3.1. Mechanical Properties of PLA, PLA+, and PETG 3D Printed Materials

The mechanical properties of the 3D-printed specimens were measured by carrying out a tensile test using the universal tensile testing machine. The stress strain curves were constructed for all specimens.
The first group subjected to the tensile test was the PLA group. As mentioned above, it consists of 14 specimens. Each specimen represents an independent structure pattern with constant 3D printing parameters. Table 2 presents the ultimate tensile strength, Young’s modulus, and strain at break % that were constructed directly from the achieved stress–strain curves, which all are combined in Figure 4. The cubic pattern (specimen 5) maintained the maximum ultimate strength with a good Young’s modulus and tensile strength. In contrast, the concentric pattern exhibited bad performance, where it produced the lowest mechanical properties compared with other patterns. In addition, specimen 2 was the stiffest with the lines pattern, while the cubic subdivision pattern achieved the maximum strain at the break % (specimen 6). As a reminder, all specimens were printed with a 20% infill density.
The second group was the PETG specimens, which were also tested using the tensile test machine, and their mechanical properties were tabulated in Table 3 and presented in Figure 5. The same selected patterns and 3D-printed parameters in PLA were applied for PETG as well as PLA+. The maximum tensile strength and Young’s modulus were recorded for the Gyroid pattern (specimen 13) with good strain at the break %. Bad performance, in terms of the mechanical properties, was obtained by the grid pattern. Two other patterns achieved a tensile strength around 20.0 MPa, which were the concentric and zigzag patterns.
Finally, the tensile test was also applied for the third group (i.e., PLA+ specimens). Table 4 shows the measured mechanical properties, which themselves were calculated from the stress–strain curves in Figure 6. Specimen 9, with the concentric pattern, produced a maximum tensile strength of 16.5 MPa with a good Young’s modulus and strain at break (2.4 Gpa and 17%, respectively). No specimen exhibited bad performance for the PLA+ group.
In summation, both data visualization formats (i.e., Table 2, Table 3 and Table 4 and Figure 4, Figure 5 and Figure 6) reveal that specimens 5, 13, and 9 with cubic, gyroid, and concentric patterns, which stand for PLA, PETG, and PLA+, attained the maximum ultimate tensile strength with a good Young’s modulus and strain at break % based on the selected printing parameters. For comparison purposes, the average and standard deviation is taken for the mechanical properties of the three materials to generate Table 5.
It can be seen from the above table that the highest average strength was recorded for PETG followed by PLA+ and PLA. With respect to Young’s modulus and strain at break %, the PLA+ was stiffer than PETG and PLA. On the other side, the PLA+ shows minimum scattering around the mean in terms of the standard deviation for the tensile strength and Young’s modulus, which were 1.0 and 0.3, respectively. It points out that PLA+ was less influenced by the 14 different patterns compared with PETG and PLA. This is obvious from Table 4, where mechanical properties for all patterns were near each other, unlike the other two materials.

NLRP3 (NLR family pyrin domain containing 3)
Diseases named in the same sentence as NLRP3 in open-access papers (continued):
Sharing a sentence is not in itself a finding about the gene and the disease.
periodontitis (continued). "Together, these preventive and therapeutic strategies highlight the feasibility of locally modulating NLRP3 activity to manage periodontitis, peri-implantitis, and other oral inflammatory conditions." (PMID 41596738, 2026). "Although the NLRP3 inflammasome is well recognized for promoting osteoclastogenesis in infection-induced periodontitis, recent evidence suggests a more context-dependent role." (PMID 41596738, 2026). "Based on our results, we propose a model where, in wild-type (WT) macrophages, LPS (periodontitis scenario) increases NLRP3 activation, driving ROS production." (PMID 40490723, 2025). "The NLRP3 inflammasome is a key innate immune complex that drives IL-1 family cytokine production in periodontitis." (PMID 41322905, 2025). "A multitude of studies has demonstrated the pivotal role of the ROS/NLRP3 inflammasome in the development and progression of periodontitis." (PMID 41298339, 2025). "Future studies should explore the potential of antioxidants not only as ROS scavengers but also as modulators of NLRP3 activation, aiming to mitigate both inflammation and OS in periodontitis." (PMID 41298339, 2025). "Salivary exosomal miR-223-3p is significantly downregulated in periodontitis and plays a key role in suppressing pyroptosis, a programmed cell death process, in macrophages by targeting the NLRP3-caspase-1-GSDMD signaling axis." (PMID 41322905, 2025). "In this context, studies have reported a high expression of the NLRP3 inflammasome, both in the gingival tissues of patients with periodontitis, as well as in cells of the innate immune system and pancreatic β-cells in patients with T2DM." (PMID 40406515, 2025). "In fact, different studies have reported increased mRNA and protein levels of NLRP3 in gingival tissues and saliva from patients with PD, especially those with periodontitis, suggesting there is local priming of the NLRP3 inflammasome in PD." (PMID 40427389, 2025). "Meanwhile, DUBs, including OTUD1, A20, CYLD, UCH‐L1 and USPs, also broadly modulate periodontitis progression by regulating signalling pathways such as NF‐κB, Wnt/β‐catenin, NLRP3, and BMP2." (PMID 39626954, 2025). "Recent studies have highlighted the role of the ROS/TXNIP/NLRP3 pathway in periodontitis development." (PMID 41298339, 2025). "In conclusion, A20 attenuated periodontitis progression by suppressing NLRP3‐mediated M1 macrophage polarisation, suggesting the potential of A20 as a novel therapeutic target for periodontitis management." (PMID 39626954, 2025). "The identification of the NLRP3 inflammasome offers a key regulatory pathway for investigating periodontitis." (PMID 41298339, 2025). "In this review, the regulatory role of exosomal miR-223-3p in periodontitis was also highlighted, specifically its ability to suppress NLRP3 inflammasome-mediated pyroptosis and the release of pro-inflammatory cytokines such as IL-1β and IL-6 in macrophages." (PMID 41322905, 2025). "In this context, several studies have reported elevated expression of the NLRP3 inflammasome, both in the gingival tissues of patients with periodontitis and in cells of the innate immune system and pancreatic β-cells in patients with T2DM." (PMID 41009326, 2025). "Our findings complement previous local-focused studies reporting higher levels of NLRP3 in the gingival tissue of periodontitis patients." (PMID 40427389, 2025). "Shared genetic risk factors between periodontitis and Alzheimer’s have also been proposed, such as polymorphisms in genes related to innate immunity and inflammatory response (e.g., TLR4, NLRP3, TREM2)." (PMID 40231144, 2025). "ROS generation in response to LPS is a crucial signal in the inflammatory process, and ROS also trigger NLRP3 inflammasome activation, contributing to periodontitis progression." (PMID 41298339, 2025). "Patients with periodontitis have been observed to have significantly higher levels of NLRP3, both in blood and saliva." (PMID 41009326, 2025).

To explain such variability in the measured mechanical properties (particularly ultimate tensile strength) between the specimens in each group and between the groups themselves, certain points have to be put in mind. Firstly, the cross-sectional area (width × thickness) is not a solid section because it is printed with 20% infill density. Secondly, it is well-know that the ratio of applied perpendicular tensile force to the cross-section area of all specimens stands for the applied stress and, in this case, the section is varied (in structure but not in dimensions) from specimen to specimen and group to group due to different printed patterns and materials. Finally, the bonding between layer and layer in the same specimen is different based on such variability. Therefore, the response (represented by the mechanical properties) of different specimens and groups were varied to the applied normal tensile stress. On the other hand, the obtained ductility was comparable between all of the specimens within each group. Finally, Young’s modulus was relatively similar for each group material due to fact that Young’s modulus is an indicator for how strong the atoms and molecules are bonded. According to the four elements of material’s science and engineering, the final properties are a function of the arranged internal structure, which is influenced by the type of the processing method and its parameters.
Bellehumeur et al. [26] ascribed the behavior of the mechanical properties of 3D-printed materials to the interaction influences of three resistances, namely filament resistance itself, the joint resistance between the filaments of each layer, and joint resistance between layers themselves. The first resistance is correlated with the mechanical properties of original raw material of filaments, the second and third resistances depend on the bonding energies between the filaments within the same layer and the cohesion between the layers themselves. The printed part involves two segments: the contour and infill pattern. The contour acts as a delimitation skin of the part perimeter, while the empty space inside that contour is filled by the nozzle, which follows the trajectories based on the selected infill pattern. Therefore, the contour is formed first followed by the selected infill that produces different mechanical properties [27]. During the tensile test, the cracks initiation and fracture occurs in the interlayer bonding zone between the layers of the specimens where the crack propagates and grows in the infill pattern until fracturing within the gauge length zone [28].